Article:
Walmart is Ready to Up Its Robot Game
Prior to the start of Major League Baseball’s 2018-2019 offseason, Philadelphia Phillies managing partner and co-owner John Middleton was famously quoted saying that the team was prepared to spend “stupid money” in order to improve their 82-loss squad. And they did just that, committing nearly $500 million in new salaries to their payroll, including the signing of prized free agent Bryce Harper, which has resulted in the team getting off to a fast start and having World Series aspirations for the first time in nearly a decade. So, sure, they spent a stupid amount of money, but some might say it was worth it.
That sports analogy is exactly what comes to mind when I read about the efforts of big box giant Walmart and what they’re doing to transform themselves logistically in order to compete with the ecommerce behemoth that is Amazon.
In a blog posted to the company’s site this week, Walmart brand content manager Elizabeth Walker detailed how the retailer is using automated assistants—a fancy way of saying robots—to become a smarter, more efficient retail operation. Over the past year or so, the company has been testing in-store robots to help automate a number of tasks that would’ve been traditionally handled by human employees, including cleaning floors, scanning shelves for inventory, and in-store online order pickups. The goal, according to the retailer, is not to eliminate human jobs. Rather, they’re using the robots to take care of the more mundane tasks, freeing up human employees to take care of other tasks more efficiently. It’s a way of working smarter rather than harder.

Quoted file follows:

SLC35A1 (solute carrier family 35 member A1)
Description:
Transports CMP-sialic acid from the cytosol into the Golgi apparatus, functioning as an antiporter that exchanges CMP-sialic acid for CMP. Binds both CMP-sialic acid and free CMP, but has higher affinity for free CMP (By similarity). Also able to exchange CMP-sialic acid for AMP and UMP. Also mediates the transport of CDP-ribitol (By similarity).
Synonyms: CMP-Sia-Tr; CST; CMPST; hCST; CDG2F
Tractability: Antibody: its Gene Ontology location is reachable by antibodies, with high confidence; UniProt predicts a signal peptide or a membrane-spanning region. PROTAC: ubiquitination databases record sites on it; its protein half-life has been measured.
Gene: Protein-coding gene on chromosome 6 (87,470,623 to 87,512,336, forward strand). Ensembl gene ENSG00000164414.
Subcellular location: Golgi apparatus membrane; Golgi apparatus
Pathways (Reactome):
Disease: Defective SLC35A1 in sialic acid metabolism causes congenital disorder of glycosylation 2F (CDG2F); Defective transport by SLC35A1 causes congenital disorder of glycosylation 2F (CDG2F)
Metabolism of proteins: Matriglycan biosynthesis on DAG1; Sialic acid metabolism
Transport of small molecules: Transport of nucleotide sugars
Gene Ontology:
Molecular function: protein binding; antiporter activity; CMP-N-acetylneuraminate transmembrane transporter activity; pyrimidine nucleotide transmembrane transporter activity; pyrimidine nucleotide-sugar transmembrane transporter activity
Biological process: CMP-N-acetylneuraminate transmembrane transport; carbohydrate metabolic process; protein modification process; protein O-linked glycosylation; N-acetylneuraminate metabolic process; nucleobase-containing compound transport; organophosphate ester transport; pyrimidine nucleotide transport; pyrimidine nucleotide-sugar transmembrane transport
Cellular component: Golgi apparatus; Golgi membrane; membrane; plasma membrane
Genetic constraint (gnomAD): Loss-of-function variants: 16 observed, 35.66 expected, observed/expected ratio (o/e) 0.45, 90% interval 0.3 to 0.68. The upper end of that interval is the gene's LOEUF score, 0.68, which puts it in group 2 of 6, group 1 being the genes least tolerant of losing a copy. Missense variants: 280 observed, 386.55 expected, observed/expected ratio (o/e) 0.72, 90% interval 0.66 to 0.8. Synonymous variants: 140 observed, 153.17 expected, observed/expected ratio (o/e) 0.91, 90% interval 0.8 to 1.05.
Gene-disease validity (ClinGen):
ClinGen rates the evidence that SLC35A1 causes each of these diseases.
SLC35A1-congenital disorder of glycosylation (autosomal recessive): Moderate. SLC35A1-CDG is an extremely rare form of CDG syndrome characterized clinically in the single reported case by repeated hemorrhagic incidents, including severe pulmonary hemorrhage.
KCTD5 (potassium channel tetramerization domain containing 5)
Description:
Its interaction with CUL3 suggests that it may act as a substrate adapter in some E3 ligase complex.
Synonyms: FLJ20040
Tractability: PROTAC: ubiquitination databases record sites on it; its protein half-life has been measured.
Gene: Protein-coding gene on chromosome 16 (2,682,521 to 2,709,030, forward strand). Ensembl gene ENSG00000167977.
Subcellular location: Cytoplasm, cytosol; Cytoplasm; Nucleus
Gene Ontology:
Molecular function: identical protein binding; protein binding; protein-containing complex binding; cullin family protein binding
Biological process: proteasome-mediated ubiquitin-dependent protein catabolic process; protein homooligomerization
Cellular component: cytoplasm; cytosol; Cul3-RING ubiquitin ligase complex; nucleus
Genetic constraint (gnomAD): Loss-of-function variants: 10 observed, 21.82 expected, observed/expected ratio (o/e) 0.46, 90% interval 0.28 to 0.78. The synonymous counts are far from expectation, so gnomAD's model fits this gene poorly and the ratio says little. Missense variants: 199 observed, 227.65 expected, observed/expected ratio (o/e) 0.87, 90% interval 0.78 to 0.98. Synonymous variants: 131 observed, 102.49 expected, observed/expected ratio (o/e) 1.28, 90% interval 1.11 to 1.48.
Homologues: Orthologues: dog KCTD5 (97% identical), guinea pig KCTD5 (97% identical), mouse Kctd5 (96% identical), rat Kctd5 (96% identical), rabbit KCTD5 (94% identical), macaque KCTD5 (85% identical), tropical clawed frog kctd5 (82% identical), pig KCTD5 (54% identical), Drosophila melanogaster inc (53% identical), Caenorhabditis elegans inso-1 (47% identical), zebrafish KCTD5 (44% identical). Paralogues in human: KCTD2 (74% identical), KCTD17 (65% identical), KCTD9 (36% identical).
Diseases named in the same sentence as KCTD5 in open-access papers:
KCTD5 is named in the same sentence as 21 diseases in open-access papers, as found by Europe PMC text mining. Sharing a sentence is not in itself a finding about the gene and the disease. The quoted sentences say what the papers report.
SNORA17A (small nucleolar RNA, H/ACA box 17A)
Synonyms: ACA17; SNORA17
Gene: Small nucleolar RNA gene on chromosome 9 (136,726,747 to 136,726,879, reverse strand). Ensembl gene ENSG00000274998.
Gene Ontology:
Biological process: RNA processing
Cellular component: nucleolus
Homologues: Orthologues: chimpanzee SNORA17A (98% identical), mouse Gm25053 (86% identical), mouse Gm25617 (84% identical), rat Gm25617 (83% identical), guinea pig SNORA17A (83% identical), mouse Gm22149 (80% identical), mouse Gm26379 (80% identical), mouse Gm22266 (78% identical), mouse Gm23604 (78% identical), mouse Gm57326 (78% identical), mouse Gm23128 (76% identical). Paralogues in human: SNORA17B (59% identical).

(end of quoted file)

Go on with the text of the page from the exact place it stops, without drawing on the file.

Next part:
Of course, though, Walmart will be able to realize a massive amount of savings from a payroll perspective. According to the Wall Street Journal, a single machine can cut roughly a few hours per day off the work previously done by humans, which means they can allocate fewer people to complete a task. The savings to the company really kicks in when you spread the strategy around to the company’s 4,600 U.S. stores, which, according to the blog post, is exactly what Walmart is ready to do.
According to Walker, the tests of these robots have been well received, and the retailer will be expanding their autonomous fleet to more stores across the country—enter the “stupid money” reference. The rundown of new autonomous robot “employees” includes:
- 1,500 new Auto-C floor cleaners. According to a company spokesman, this would free up at least two to three hours per day, per store of human employees manually driving floor scrubbing machines up and down the aisles.
- 300 new Auto-S shelf-scanning robots. This bot can scan items on shelves to check availability, correct location, and price accuracy, a laborious job for human employees. If anything, the biggest benefit here is the idea that Auto-S would be inherently more accurate and less error-prone than a human employee, saving Walmart money from the sales perspective.
- 1,200 FAST Unloaders. A product that works hand-in-hand with the shelf scanner, FAST Unloader automatically scans and sorts product unloaded from trucks based on priority and department. According to Walmart, the FAST Unloader would cut the number of employees needed to unload trucks in half, from eight to four.
- 900 new Pickup Towers. Basically a giant vending machine for online orders. A Walmart employee loads the purchased item into the pickup tower, which triggers a notification to the customer that their order is ready for pickup. This eliminates the need for an employee to step away from a task in order to hand the order over to the customer.
“Our associates immediately understood the opportunity for the new technology to free them up from focusing on tasks that are repeatable, predictable and manual,” John Crecelius, senior vice president of Central Operations for Walmart U.S., said in the blog post. “It allows them time to focus more on selling merchandise and serving customers, which they tell us have always been the most exciting parts of working in retail.”
Similar to the early success the Phillies are realizing in this first month of the new MLB season, it’ll be interesting to see how the expanded robot fleet impacts Walmart—both logistically and with the company’s bottom line.